[erlang-questions] A plead to use tags (or equivalent in your SCM system)

Torben Hoffmann <>
Wed Apr 25 11:47:33 CEST 2012



On 25/4/12 11:39 , JD Bothma wrote:
> I think, at the very least, if you write something with rebar
> dependencies and the dependency repos aren't tagged, just use the hash of
> the change you're testing on. That's exactly the version that you
> believe to work.
>
> Sure, it's even better if everyone tags, they're more meaningful (I
> didn't even read about semantic versioning), but at the very least, I
> wouldn't want to end up with a moving target on some nested dependency
> just because one of my dependencies depend on someone else's master
> branch.
>
> You don't need to fork to have a stable dependency, you just use
>
> {deps, [{openid, ".*", {git,
> "https://github.com/brendonh/erl_openid.git", "ed8688d"}}]}.
Very true and I do that as well.
I just have this paranoia that I want to be sure that I have a fork of a 
dependency in case the author removes it. I have not personally been 
burned by this, but I would rather be safe than sorry ;-)

Cheers,
Torben

>
> instead of
>
> {deps, [{openid, ".*", {git,
> "https://github.com/brendonh/erl_openid.git", "master"}}]}
>
> JD
>
> On 25 April 2012 11:30, Torben Hoffmann<>  wrote:
>> Hi!
>>
>> I might be a bit paranoid, but after loosing half a day due to an "update"
>> to a dependency given with {branch, "master"} I have resorted to the
>> following approach: I fork all the dependencies so that I am in control if I
>> cannot get a proper tag from the dependency itself.
>>
>> This means that:
>>
>> I control when to take in new stuff.
>> I can add my own tags to ease upgrades.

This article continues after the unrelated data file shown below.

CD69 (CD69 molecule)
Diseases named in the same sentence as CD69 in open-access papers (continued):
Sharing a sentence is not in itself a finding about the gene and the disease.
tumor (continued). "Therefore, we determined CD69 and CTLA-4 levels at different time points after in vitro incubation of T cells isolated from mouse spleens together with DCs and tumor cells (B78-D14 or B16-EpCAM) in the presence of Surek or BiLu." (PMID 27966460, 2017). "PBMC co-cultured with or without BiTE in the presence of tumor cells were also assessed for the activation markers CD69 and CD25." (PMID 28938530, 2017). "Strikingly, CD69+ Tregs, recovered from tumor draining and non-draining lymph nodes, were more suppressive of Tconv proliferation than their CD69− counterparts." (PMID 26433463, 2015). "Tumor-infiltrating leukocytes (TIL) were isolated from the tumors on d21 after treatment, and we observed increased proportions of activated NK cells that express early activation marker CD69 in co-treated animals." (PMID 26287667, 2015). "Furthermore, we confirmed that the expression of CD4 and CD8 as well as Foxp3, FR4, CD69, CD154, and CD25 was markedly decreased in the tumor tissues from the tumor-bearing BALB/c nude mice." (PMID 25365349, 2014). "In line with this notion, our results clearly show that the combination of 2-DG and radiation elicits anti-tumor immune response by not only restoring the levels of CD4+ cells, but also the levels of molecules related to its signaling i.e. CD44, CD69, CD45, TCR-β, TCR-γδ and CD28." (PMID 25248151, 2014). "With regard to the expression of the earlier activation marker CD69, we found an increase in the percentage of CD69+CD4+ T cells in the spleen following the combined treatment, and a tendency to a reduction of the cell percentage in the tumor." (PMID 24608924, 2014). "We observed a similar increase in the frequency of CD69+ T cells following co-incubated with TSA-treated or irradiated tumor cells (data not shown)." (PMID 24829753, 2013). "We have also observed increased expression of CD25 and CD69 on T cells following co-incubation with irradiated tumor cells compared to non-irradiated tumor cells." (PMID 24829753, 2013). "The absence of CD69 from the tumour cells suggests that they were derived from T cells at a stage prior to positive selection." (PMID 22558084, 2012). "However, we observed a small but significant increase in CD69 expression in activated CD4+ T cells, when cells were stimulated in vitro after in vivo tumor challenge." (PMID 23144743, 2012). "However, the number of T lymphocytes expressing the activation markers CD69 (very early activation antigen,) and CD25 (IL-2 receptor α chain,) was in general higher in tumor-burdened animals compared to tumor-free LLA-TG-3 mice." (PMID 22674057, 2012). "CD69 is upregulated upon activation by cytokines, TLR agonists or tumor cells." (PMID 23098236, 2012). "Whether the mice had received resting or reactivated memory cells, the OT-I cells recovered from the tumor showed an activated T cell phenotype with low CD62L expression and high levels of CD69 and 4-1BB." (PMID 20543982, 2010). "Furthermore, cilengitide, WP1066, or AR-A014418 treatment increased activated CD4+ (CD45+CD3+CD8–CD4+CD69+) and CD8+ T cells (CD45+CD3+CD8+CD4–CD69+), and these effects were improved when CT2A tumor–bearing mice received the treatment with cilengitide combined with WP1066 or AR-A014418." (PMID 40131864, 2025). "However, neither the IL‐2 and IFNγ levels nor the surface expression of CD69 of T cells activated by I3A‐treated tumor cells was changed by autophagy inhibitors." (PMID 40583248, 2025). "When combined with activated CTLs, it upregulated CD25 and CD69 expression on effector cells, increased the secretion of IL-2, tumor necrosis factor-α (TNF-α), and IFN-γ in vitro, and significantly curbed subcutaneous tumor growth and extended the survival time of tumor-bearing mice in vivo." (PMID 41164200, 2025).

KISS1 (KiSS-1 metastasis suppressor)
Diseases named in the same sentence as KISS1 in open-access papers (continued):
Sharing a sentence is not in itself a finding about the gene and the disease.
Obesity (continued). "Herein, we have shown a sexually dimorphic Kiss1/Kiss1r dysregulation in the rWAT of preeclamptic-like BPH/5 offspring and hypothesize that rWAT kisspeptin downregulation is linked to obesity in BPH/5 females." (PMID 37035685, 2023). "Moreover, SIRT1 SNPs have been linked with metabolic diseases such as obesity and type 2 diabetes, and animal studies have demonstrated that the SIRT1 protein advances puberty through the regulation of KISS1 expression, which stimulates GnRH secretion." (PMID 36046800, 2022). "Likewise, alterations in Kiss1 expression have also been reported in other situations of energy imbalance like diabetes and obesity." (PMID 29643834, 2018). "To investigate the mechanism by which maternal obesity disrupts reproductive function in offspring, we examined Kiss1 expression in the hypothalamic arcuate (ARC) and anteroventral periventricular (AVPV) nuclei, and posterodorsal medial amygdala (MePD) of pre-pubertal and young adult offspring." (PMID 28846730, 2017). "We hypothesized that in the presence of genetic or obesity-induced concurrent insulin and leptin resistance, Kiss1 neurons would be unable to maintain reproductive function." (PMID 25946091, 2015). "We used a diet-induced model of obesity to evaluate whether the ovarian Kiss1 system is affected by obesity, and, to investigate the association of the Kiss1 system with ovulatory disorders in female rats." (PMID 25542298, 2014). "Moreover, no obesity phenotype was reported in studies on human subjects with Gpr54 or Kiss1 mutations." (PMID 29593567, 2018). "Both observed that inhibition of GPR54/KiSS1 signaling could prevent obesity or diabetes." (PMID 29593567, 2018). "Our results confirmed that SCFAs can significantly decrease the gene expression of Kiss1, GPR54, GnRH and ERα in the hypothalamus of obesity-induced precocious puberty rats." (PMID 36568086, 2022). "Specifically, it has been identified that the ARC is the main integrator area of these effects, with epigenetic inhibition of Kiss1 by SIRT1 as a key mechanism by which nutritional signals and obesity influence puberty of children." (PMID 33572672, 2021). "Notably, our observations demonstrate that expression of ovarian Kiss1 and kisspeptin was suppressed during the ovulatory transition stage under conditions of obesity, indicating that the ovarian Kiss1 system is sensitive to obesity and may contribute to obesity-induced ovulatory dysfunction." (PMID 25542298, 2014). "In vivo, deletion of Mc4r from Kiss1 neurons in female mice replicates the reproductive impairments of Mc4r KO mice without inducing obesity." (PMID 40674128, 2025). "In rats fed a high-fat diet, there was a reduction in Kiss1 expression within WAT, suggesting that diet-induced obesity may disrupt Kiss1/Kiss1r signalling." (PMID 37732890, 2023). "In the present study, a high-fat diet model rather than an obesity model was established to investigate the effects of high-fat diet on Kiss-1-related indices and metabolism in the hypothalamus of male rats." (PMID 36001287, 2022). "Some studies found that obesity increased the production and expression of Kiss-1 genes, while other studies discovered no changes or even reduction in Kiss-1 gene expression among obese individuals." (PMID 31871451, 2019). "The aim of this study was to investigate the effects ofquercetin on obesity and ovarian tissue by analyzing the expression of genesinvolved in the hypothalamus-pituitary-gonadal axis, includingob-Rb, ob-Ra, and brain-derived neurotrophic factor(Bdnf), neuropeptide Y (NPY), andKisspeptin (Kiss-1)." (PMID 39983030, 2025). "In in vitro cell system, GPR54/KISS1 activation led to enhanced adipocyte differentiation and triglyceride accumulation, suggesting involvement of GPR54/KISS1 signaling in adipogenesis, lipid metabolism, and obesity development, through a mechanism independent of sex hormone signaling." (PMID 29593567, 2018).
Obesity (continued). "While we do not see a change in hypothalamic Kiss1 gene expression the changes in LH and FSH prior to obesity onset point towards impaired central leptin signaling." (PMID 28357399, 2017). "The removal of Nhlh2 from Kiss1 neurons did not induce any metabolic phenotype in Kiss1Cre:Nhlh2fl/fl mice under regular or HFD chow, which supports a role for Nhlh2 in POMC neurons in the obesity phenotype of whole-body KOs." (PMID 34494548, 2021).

>> If the author removes his repo I still have access to the source.
>>
>> The main problem is that version numbering is not so popular these days -
>> what's the point when you have a sha?
>> Well, it harder to say intelligent things about the magnitude of a change
>> from looking at the sha compared to a version number that follows semantic
>> versioning (semver.org).
>>
>> With semantic versioning you know that a change to the major number will -
>> at the very least - require serious investigation before you can be sure
>> that your code with work with the updated dependency. And so on.
>>
>> It is actually easy to do semver with git - just tag your code.
>> But easy is not enough to get people to do this. Unfortunately.
>>
>> I am of the opinion that it becomes easier to re-use software that uses
>> semver - you get some info from the version number and people that takes the
>> time to do proper semver knows about software maintenance, which speaks
>> volumes for their code.
>>
>> Cheers,
>> Torben
>>
>>
>> On 24/4/12 21:43 , Heinz N. Gies wrote:
>>
>> Hi I've noticed that a lot of libraires depend on bleeding edge data I kind
>> of find that disturbing it makes maintaining a stable environment close to
>> impossible since one never knows
>>
>>
>> what I mean are lines like this:
>>
>> {alog, ".*", {git, "https://github.com/siberian-fast-food/alogger.git",
>> {branch, "master"}}}
>>
>> now if the alogger people push a breaking change your application breaks
>> when depending on it, even worst if you don't even use alogger yourself but
>> a library you use uses it a change in alogger would break your application
>> without you having direct influence on it :(.
>>
>> So what I'd love to ask people who maintain libraries is use dependencies
>> that have a fixed version and tag your own versions so people can do the
>> same when using your stuff - please?
>>
>> Regards,
>> Heinz
>>
>> PS: I just choose alogger as an example since it was the first I found - I
>> love the thing :)
>>
>> --
>> Heinz N. Gies
>> 
>> http://licenser.net
>>
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